The Pastoral Setting of Shakespeare's As You Like It


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The Pastoral Setting of As You Like It

 

Central to the pastoral vision of As You Like It is the setting in the Forest of Ardenne, especially the contrast between it and the ducal court. In the former, there is a powerful political presence which creates dangers. Deception lurks behind many actions, brothers have secret agendas against their brothers, and people have to answer to the arbitrary demands of power.

 

In the Forest of Ardenne, however, life is very different. For one thing, there is no urgency to the agenda. There are no clocks in the forest, and for the exiled courtiers there is no regular work. They are free to roam around the forest, prompted by their own desires. There is plenty of food to eat, so the communal hunt takes care of their physical needs. That and the absence of a complex political hierarchy creates a much stronger sense of communal equality hearkening back the the mythical good old days. The exiled Duke himself attests to the advantages of living far from the court, free of the deceits of flattery and double dealing and welcomes Orlando to the feast without suspicion.

 

And, most important here, especially in comparison with the history plays, is the importance of singing. As You Like It is full of songs-not performances by professional court musicians, but impromptu group singing which expresses better than anything else the spontaneous joy these people derive from life in the Forest and the joy they give back to others. The songs indicate clearly the way in which in the Forest people can shape their actions to their moods-a situation totally unlike the court where one has to consider one's actions much more carefully.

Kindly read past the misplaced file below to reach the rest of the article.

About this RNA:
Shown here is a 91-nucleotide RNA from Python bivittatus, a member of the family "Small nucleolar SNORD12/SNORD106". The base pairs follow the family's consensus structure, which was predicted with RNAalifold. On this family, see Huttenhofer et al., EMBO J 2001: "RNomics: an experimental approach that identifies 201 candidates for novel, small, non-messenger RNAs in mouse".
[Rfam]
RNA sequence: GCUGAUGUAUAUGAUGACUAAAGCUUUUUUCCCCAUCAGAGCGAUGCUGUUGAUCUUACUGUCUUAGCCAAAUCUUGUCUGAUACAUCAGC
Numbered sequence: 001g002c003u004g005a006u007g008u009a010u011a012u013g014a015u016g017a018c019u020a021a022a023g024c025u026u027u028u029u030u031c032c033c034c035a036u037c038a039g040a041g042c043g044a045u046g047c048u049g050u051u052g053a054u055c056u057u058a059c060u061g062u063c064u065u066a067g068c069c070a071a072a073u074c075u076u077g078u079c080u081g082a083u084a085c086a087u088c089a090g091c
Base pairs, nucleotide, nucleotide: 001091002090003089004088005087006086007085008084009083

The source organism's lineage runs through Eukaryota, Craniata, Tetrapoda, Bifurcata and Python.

Hence, the Forest of Ardenne provides for the exiled courtiers an important freedom to experiment with their lives, to discover things about themselves. In the Forest people can talk openly with whoever they might happen to meet on a stroll through the trees, and that might be anyone, given that in the Forest no one owns any particular territory (there are no rooms, palaces, roads-unlike the court where there is a preoccupation with property) and thus one might well meet and have to deal with a person whom one would never get close to in the court (that can have comic results, of course, as Touchstone's conversations with Audrey and William demonstrate).

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In the Forest life is, as I have observed, lived more immediately in the moment with whatever life presents at the moment. Such an approach to life is impossible in the politically charged world of the court.

 

That freedom makes possible Rosalind's transformation and her taking charge of the courtship and makes an interesting contrast between Rosalind and Viola (in Twelfth Night)-the latter is not nearly so free to take charge, because she is still operating in a social environment with a clear structure of authority, which she has to respect. Hence, the fortunate outcome of that play relies upon her patience and luck far more in the case of Rosalind, who is the driving force in her courtship (Viola's desires very nearly are unfulfilled).

 

We should note, however, that the Forest of Ardenne is not an entirely idyllic setting. The Duke pays tribute to the often brutal weather, and there are some dangerous animals lurking in the underbrush. Corin, the shepherd, informs us that he works for another man-a slight but significant reminder that even in this pastoral setting the realities of power are not entirely absent.

And, of course, there is never any sense here (as there might be if this were a Romantic vision of life) that the Forest is a suitable place to live on a continuing basis. Given the opportunity to return to the court, all the exiles (except, significantly, Jaques) seize the chance. The Forest has done its work-it has educated some, repaired fraternal relationships, brought the lovers to a fuller awareness of their own feelings. Now, they can return to what will be, we sense, a much better and fuller life in the court.

 

 

 


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